The Bureau of Reclamation had grand plans to bring water to the arid farmlands of Eastern Washington, with discussions for a project starting as early as 1904.
Congress authorized the bureau to bring irrigation water to more than 1 million acres in Grant, Adams, Franklin, Lincoln and Douglas counties. The Columbia Basin Project began with the allocation of money for Grand Coulee Dam as part of the National Industrial Recovery Act of 1933.
The first parts of the irrigation system were developed in the '50s and '60s, with plans for 70 years of incremental developments. And while some additional portions were completed in subsequent decades, a couple of major developments were not. In the end, water was delivered to about 65 percent of the land originally intended for service, or about 671,000 acres.
That left some farmers who had long planned to be served by irrigation to instead depend on groundwater, most notably in the Odessa Subarea. Farmers there were allowed to put in wells in the 1970s as a temporary solution, anticipating they would eventually be served by construction of the planned East High Canal.
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But that canal never came to be, and farmers in the unfinished portion of the Columbia Basin Project have continued to pump groundwater decades longer than anticipated, causing a severe decline in the area's aquifer and concern over the water supply for domestic and commercial operations.
Now, 13 land owners have asked the East Columbia Basin Irrigation District to supply water to 13,700 acres in the Odessa Subarea. The farmers want to build an eight-mile system with private funding. It would connect to the East Low Canal outside of Moses Lake.
We give the farmers credit for finally giving up on the idea that the federal government will complete the Columbia Basin Project and taking matters into their own hands. The farmers are working with the Columbia-Snake River Irrigators to plan the project and say they are ready to build the first pipeline to serve farmers in Grant, Adams and Lincoln counties. A second pipeline would serve Adams County farms. Six others are planned as well.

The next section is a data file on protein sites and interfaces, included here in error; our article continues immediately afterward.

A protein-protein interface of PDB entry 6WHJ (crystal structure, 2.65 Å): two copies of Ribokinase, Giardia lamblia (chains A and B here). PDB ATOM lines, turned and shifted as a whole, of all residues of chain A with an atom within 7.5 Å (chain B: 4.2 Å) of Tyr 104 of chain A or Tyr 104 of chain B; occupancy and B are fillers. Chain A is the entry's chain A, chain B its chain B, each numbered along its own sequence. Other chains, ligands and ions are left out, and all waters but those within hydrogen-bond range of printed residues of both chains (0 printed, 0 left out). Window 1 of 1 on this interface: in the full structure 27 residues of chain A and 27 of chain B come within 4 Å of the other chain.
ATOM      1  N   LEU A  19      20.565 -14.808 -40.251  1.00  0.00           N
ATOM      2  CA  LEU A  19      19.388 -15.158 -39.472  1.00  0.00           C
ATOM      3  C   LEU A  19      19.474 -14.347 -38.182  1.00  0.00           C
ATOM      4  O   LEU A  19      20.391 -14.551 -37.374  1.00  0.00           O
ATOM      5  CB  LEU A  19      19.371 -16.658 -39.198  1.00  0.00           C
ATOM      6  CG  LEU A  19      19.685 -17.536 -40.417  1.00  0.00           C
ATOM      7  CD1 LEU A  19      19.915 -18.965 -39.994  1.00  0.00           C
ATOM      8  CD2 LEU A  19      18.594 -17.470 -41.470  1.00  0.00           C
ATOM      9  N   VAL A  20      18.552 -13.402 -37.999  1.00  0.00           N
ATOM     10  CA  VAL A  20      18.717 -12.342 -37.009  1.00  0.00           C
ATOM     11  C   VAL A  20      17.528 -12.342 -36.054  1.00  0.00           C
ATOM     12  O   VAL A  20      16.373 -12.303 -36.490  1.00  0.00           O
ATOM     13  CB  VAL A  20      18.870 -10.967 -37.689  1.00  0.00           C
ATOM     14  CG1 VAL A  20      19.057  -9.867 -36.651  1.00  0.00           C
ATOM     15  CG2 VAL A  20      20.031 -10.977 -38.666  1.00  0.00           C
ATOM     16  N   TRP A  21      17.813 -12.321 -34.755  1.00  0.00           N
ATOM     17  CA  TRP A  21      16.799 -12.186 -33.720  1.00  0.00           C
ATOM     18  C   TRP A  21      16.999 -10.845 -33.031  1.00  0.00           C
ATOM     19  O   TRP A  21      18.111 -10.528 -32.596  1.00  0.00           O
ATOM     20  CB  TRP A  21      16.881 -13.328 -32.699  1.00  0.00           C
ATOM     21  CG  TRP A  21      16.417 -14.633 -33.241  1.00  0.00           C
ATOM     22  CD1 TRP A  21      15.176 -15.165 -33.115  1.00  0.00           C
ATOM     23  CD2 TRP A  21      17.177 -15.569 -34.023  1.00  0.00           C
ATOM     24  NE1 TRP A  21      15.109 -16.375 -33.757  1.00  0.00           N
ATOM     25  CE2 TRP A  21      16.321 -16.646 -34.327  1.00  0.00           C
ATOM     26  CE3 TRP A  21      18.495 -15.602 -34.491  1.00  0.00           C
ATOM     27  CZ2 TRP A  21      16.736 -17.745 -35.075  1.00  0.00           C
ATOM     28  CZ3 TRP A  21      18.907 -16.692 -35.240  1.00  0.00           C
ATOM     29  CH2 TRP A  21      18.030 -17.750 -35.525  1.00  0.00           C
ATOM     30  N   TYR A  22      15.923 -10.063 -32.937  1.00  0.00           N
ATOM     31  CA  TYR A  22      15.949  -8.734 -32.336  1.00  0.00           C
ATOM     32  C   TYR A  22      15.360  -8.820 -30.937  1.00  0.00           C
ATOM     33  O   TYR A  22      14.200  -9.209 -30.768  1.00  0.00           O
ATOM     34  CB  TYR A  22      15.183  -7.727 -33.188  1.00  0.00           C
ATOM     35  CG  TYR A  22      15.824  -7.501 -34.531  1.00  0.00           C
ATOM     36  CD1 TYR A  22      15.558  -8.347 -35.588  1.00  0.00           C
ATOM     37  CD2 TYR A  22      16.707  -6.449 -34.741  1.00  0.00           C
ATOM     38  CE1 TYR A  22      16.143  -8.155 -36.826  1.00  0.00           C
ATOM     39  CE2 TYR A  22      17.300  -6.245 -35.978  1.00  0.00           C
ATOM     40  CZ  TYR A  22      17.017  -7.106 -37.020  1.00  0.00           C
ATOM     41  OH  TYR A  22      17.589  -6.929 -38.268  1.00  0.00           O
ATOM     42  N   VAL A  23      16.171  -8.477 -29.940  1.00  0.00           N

But it still will take the government's cooperation to get it done. The state Department of Ecology, the federal Bureau of Reclamation and the East Columbia Basin Irrigation District all have to agree to the project.
The hope is that if the farmers pay for the $45 million pipelines, the irrigation district will operate them. That would require a water service contract. But the East Columbia Basin Irrigation District has some questions, and it can't authorize a contract without federal approval.
District officials said there needs to be a determination on which farmers are indeed eligible to receive water from the Columbia Basin Irrigation Project. The Department of Ecology is involved in that process. And the district has some plans of its own to deliver water to eligible lands.
The Columbia-Snake River Irrigators say their plans are a complement to the irrigation district's efforts, but the farmers' plans are about two years ahead of those of the district. With an urgent need for a reliable source of water, time is of the essence.
The farmers' pipelines are a private sector project that can be built now, not delayed by more years of bureaucracy. The irrigators hope that all parties will agree and a contact could be in place in two months. The farmers can't obtain loans and lock in interest rates until the service is guaranteed.
The government entities that need to approve the project should be grateful to the farmers and the private investors willing to finally bring irrigation in the Odessa Subarea.